As everyone else has said GP, Monday morning.
I suffered for years from splitting anxiety induced head aches, loosing sleep and worrying I had a brain tumour.
I eventually went to see the GP who checked very carefully and gave me some pills. Mine were called sematile or something similar, but it's almost 20 years ago and there are different ones now.
But they worked, with practice I learnt to ignore the first twinges of pain and not let it spiral out of control.
But it needed the pills to show me that the out of control feelings could be controlled, that there was no real course for very scary symptoms.
I've got a similar phobia, and have had for nearly 20 years. I drive, and have 'given myself a good talking too' as 1 poster suggested, more times than I can count.
I finally went to the GP recently and he took me seriously. I have to admit the highlight of the conversation was...
Gp: 'You'll have to go to xxx centre'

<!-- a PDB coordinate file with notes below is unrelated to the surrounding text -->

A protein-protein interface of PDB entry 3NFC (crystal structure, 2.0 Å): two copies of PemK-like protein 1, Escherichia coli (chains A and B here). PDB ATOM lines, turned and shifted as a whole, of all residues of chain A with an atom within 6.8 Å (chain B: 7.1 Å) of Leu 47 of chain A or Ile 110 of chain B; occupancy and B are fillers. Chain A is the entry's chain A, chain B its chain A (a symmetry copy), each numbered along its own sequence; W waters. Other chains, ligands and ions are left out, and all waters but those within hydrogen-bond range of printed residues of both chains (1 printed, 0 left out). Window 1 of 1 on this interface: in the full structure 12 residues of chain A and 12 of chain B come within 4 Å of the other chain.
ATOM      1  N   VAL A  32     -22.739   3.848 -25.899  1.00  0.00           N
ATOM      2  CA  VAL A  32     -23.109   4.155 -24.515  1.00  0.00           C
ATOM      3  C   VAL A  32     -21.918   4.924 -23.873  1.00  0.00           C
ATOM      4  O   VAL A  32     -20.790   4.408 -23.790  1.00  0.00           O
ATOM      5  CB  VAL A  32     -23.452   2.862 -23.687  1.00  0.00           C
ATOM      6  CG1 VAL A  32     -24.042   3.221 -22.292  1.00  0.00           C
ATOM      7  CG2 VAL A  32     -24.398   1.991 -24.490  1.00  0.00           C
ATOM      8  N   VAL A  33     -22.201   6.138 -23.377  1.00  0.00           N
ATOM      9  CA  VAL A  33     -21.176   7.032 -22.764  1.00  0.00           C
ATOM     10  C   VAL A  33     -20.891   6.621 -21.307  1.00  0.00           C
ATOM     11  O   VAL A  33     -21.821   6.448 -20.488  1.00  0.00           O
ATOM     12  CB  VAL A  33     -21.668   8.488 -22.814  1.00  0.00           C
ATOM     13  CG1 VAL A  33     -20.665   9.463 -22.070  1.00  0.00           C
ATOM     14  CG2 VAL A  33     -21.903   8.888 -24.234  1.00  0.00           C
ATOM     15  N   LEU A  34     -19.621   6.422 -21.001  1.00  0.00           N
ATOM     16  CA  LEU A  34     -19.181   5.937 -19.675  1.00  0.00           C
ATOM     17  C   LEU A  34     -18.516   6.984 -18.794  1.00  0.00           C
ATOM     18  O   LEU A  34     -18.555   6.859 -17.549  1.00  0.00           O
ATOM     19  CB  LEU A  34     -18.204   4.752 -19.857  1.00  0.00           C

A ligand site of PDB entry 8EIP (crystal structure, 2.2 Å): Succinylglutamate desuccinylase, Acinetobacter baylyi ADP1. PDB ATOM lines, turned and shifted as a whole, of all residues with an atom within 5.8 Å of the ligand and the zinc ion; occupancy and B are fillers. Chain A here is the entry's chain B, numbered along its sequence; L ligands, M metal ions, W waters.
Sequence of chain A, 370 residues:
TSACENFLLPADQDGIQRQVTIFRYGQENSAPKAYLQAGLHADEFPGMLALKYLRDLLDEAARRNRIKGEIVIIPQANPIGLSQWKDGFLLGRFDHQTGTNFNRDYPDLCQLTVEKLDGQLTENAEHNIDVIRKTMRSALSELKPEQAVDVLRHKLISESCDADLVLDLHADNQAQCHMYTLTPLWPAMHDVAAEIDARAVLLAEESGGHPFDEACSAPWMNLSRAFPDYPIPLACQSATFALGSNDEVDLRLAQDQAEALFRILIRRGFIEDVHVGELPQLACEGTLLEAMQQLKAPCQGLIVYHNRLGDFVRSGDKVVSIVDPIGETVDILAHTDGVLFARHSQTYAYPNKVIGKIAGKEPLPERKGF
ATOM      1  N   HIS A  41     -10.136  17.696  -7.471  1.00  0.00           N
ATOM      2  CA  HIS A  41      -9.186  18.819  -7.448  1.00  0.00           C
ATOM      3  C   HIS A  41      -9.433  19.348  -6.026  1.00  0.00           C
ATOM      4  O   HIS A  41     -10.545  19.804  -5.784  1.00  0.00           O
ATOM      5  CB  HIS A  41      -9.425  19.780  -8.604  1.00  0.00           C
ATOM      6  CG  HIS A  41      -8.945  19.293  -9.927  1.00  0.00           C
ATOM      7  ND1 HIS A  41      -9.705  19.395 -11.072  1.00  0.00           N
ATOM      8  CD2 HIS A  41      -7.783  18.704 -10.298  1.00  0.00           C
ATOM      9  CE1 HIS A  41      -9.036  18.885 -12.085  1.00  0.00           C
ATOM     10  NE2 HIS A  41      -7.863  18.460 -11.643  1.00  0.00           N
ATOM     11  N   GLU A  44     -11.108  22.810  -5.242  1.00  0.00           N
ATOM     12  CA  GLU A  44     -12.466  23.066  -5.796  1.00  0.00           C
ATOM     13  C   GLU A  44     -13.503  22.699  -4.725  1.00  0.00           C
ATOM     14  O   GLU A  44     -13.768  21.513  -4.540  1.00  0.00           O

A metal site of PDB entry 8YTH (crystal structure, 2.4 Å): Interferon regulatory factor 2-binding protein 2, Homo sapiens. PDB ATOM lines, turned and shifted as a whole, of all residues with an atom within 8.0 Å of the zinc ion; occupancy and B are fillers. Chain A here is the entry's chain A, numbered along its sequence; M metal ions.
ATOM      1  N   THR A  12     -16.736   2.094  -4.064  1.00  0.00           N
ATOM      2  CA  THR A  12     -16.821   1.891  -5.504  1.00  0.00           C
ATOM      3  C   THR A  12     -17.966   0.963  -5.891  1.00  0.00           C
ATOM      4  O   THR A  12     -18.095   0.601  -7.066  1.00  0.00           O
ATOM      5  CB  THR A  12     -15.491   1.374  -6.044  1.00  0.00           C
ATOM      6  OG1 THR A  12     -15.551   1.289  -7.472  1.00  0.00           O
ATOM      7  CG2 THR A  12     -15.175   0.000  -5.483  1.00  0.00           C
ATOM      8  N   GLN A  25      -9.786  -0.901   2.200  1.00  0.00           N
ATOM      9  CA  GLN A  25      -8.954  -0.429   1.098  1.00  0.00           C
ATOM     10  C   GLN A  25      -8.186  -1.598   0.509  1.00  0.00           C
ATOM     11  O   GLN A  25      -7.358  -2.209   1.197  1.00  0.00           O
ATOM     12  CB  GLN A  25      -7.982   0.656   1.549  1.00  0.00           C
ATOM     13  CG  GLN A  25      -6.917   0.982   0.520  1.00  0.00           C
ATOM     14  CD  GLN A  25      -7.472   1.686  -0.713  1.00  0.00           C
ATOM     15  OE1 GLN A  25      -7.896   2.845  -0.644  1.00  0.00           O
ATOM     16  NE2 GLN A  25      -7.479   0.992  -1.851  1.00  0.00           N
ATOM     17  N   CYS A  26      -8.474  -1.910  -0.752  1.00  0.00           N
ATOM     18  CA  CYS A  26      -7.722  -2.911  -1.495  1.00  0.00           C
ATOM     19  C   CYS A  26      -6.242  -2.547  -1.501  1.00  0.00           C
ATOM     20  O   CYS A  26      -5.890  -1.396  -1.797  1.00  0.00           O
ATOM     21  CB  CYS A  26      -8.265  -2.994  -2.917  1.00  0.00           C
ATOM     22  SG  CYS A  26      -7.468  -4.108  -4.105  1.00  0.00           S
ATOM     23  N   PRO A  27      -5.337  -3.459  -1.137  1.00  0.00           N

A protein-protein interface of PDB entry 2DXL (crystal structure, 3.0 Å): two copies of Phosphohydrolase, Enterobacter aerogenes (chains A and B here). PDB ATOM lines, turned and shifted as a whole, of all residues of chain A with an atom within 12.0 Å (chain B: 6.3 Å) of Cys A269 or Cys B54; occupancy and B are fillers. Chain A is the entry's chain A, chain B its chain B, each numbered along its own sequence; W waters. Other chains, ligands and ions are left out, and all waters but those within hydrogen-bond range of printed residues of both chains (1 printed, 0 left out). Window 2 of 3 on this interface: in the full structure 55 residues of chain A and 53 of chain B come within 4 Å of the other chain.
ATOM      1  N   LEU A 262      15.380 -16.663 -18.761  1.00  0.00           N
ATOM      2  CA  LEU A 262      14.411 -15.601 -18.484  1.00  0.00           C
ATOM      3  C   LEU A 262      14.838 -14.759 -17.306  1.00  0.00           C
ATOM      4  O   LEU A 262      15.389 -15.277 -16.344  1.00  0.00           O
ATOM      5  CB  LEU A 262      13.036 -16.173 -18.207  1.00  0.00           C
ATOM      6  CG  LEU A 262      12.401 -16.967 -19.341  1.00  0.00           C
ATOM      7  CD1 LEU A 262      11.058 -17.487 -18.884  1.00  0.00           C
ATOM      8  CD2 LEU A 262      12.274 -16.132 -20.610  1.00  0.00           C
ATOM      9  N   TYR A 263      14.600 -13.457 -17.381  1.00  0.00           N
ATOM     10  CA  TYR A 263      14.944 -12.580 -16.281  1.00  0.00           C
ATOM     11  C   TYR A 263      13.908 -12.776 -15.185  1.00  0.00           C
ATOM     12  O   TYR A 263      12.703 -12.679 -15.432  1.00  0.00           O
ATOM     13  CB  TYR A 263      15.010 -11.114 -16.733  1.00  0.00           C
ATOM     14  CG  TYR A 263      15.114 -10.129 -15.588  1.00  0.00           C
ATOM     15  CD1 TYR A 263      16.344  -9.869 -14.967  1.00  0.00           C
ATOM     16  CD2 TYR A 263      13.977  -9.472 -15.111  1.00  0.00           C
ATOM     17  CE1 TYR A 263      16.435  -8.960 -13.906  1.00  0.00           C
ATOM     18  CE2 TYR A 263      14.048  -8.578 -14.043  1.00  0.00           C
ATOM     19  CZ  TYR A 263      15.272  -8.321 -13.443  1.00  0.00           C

PP: 'Where is that? If it's there, I won't be able to drive there. If it's here, I can, but only just.' Followed by me uncontrollably sobbing.
His closing remark was...you walked in here saying you had a problem that was going to make me laugh. Whilst we can laugh together at the thing that's making you scared, the fear is very real and we can't laugh at that. I must admit I nearly hugged him for showing such compassion and understanding.
Please go to see your GP, and feel free to PM me.
It may be only an occasional thing. I'm normally fine in cars but had a complete breakdown once. We were in a minibus in Israel which broke down by the side of a very busy road, I wanted to get out but everyone said it was fine. I was at the back and kept imagining exactly what would happen to me if another car smashed into us. One came really close and rocked the car and I started screaming and crying. Everyone got out after that and I was fine again.
If it is only specific situations then maybe just make everyone aware of them before you get into a state so they can take measures like avoiding that road.
Thanks for replies - it is only really on this one road for some unfathomable reason, but is now spreading to any motorway or dual carriageway! <is obviously finally losing the plot completely>
I think I will go to the GP, otherwise I will eventually find myself permanently trapped in this village!